It is that choice we will celebrate next week at the Seder. Now more than ever must we do so.

Appeared in the Jerusalem Post, March 22, 2007.

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41 comments to Embrace the abnormal

  • L.Oberstein

    The “miracle” of anti-Semitism is something that even non-religious Jews can grasp.

    Rather than depressing us, we should view the rapid metamorphosis of anti-Zionism into the same old Jew-hatred as one of the clearest proofs of our chosenness, and, incidentally, of the world’s unconscious recognition of that fact.

    Since you are tying this into Pesach, you remind me of the time when I espoused this reasoning at the seder. I repeated what they told me in yeshiva that “Esau hates Jacob” and that it is unalterable and permanent. My mild mannered and very intelligent father became very upset. He said that it is talk like this that causes the gentiles to hate us.

    Now, I am older, and not necessarily wiser and willing to accept that JO nathan may be right, but it saddens me that anti-semitism is permanent. As far as Israel’s future is concerned, who knows.Deep down, intelligent people are afraid and some voice it. Can we survive in a state of permanent war and in the midst of such an unstable reagion? I hope we can survive as Jews in a state of our own, that is Jewish and Demoratic. I hope so .

  • Yehoshua Friedman

    There are people in the world who at all cost will hang onto their illusions even unto death. This happened at the destruction of both Temples, in Spain, in Soviet Russia and in Holocaust Europe. The gemara in Sanhedrin tells us of the child who clung to an idol even as death closed in as punishment for that very sin. Yitzhak Rabin proclaimed, “Lo od am levadad yishkon” (no longer a people who dwell alone”. Saying so does not make it so, but it is not easy for people to realize and admit that they have been so wrong. The historian Barbara Tuchman in her book _The Pursuit of Folly_ points out that otherwise great leaders sometimes make a fatal error and then refuse to correct it for whatever reason, ego, blind stubbornness or whatever. The only answer to this blind spot is teshuva, return to Hashem and the Torah and mitzvot. Anything less is woefully insufficient.

  • easterner

    as it becomes apparant to even us MO/DL/RZ people that zionism failed, the haredi camp must offer an alternative besides ‘will the last hiloni leaving to the Golah please leave the lights on ‘ ie if the zionist entity collapses, al derech hateveh there is no room for the haredi either in an arab controlled Palestine….for whatever reason Hashem of [ the Satan] has seen fit to tie their fate to that of the Zionist, secular or otherewise…….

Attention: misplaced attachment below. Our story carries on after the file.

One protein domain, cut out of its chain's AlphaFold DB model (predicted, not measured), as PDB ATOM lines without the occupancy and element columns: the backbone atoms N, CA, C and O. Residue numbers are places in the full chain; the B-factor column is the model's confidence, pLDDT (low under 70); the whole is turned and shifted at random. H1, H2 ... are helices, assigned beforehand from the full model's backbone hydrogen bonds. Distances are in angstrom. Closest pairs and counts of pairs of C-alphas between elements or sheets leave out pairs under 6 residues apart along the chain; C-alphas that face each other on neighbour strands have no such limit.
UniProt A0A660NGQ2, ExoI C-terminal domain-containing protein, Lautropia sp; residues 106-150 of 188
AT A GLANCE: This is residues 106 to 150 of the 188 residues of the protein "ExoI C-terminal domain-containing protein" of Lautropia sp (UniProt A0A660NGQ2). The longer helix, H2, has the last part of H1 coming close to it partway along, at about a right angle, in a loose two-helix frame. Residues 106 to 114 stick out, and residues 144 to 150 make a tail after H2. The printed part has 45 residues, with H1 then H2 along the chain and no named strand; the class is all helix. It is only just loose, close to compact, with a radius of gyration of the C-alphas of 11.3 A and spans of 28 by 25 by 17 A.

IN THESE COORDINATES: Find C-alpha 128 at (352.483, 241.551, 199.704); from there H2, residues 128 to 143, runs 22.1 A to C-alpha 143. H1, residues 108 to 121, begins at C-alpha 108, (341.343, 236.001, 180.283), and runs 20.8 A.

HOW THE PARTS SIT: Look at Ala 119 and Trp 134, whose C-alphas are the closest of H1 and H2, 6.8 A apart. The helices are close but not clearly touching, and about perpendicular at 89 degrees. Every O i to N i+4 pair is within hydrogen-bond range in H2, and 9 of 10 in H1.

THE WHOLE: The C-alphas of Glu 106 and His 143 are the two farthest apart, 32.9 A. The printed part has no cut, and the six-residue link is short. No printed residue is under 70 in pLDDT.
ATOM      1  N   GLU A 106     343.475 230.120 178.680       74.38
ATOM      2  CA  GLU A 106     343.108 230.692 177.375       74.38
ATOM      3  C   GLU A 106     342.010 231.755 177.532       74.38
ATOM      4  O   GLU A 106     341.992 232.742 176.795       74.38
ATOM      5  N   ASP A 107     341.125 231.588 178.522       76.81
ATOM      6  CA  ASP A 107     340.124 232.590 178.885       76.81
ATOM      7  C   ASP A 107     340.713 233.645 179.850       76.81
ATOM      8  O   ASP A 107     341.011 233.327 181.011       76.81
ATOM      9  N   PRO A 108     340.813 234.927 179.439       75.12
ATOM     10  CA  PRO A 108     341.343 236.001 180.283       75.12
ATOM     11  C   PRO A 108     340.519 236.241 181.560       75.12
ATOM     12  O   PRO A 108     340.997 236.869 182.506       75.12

• Nachum Lamm

    “zionism failed”

    This is a disturbingly common meme among charedim today. Please explain how “Zionism failed.” There are almost six million Jews living in Israel today. By any stretch of the imagination, Zionism has been- and continues to be- a staggering success.

  • APOV

    “This is a disturbingly common meme among charedim today. Please explain how “Zionism failed.” There are almost six million Jews living in Israel today. By any stretch of the imagination, Zionism has been- and continues to be- a staggering success.”
    CLAP CLAP CLAP
    How many millions of Jew’s in new york ? another Staggering Zionist Success ? Perhaps even more staggering because in NY they don’t fear for their lives ? How does a population figure determine the success of zionism ?
    Nachum , please address Rabbi Rosenblum’s well reasoned arguments .
    Or Don’t .

  • Ori Pomerantz

    It was hard for Jews to assimilate into European society in the early 20th century. It is easy for Jews to assimilate into US society in the early 21st century.

    Arguably this removes the point of secular Zionism. If the easiest way to be like everybody else is to just live normal lives in the US, then why bother maintaining an outpost in the Middle East?

    This leaves Israel with two things:

    1. Israeli patriotism – the wish to live where one grew up, which is called patriotism in every other country. An American or Englishman doesn’t need ideology to be a patriot. This might be good enough to keep most secular Israelis, especially those who lack the job skills to move elsewhere. It will not bring in many Olim or donations, but Israel should be big enough to be able to do without this external help.

    2. Religious Zionism – the belief that as Jews we have a special mission, and that that mission is best fulfilled in this generation by a Jewish country.

    I expect that if Israel survives for the next two generations, it will become a much more religious state.

  • Jewish Observer

    “zionism failed”

    - per the other comments; this is a wrongheaded way of framing the problem. it is not that zionism failed; rather, it has run its course. the big value that it sought to provide has been provided; witness the incredible and miraculous vaitality of Eretz / Medinas Yisroel.

    this phenomenon may be compared to movements such as agudas yisroel and young israel, both of which had noble missions and served them well, but are now being sustained out of nostalgia and inertia; not because they are delivering high value against their original missions.